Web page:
Monday, April 23 , 2018, 7:06 pm | Partly Cloudy 58º


Music Review: There’s Something about Jonathan

Cult music legend Jonathan Richman entertains a small Ventura crowd

In my opinion, one of the most clever opening lines from a rock and roll song is “Well some people try to pick up girls/ And get call a**holes/ This never happened to Pablo Picasso.”

This gem is from Jonathan Richman’s song, “Pablo Picasso” from the self-titled debut album by The Modern Lovers. Recorded mostly in 1972 under the production of ex-Velvet Underground multi-instrumentalist John Cale, this album was belatedly released in 1976 and helped to influence the emerging punk rock sound. Richman’s later albums moved away from the Velvets-inspired minimalist proto-punk of The Modern Lovers’ debut, as he developed into the quirky singer-with-an-acoustic-guitar that charmed fans who were lucky enough to discover him, and many who only heard — and saw — him in There’s Something About Mary.

On Friday night, Richman treated the criminally small (c’mon, the economy isn’t so bad that you can’t afford a $12 concert ticket, is it?) but enthusiastic crowd, ranging from ages 6 to 60, at the Ventura Theater to “Pablo Picasso” and other songs from The Modern Lovers and his solo career.

Richman, sans Modern Lovers but with subtle accompaniment from drummer Tommy Larkins, was in a playful mood as he strummed his guitar with flamenco flourishes, twirled his guitar, and sang songs about Vermeer, dancing in a lesbian bar, not having a cellphone, and trying to make a love connection as a 14-year-old boy with a 15-year-old girl in the winter with the cold telling him that he was too young. This last song, the funny and poignant “Older Girl,” was one of the highlights of his set, as was the instrumental “Egyptian Reggae” where he traded his guitar for a cowbell and “jammed” with Larkins to the crowd’s delight.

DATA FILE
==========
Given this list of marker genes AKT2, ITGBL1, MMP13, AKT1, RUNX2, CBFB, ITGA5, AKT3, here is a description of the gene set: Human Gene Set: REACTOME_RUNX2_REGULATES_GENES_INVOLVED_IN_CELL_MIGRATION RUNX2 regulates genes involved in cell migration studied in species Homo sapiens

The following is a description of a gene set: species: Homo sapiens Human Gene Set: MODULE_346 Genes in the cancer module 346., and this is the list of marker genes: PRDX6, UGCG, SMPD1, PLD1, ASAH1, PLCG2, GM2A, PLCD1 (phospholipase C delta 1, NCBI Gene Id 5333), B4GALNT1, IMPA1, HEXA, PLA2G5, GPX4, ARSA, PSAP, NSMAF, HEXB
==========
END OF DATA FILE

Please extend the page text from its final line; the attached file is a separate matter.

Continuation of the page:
Another highlight — that happened in almost every song — was Richman’s outrageously amusing dancing, which often took him away from his microphones so that you could barely hear him sing or play. But what fun to see him swaying his hips while enthusiastically singing to himself!

Richman is a truly unique performer, and this may be the only concert I’ve attended in which every song brought a smile to my face.

Noozhawk contributor Jeff Moehlis is an associate professor of mechanical engineering at UCSB.

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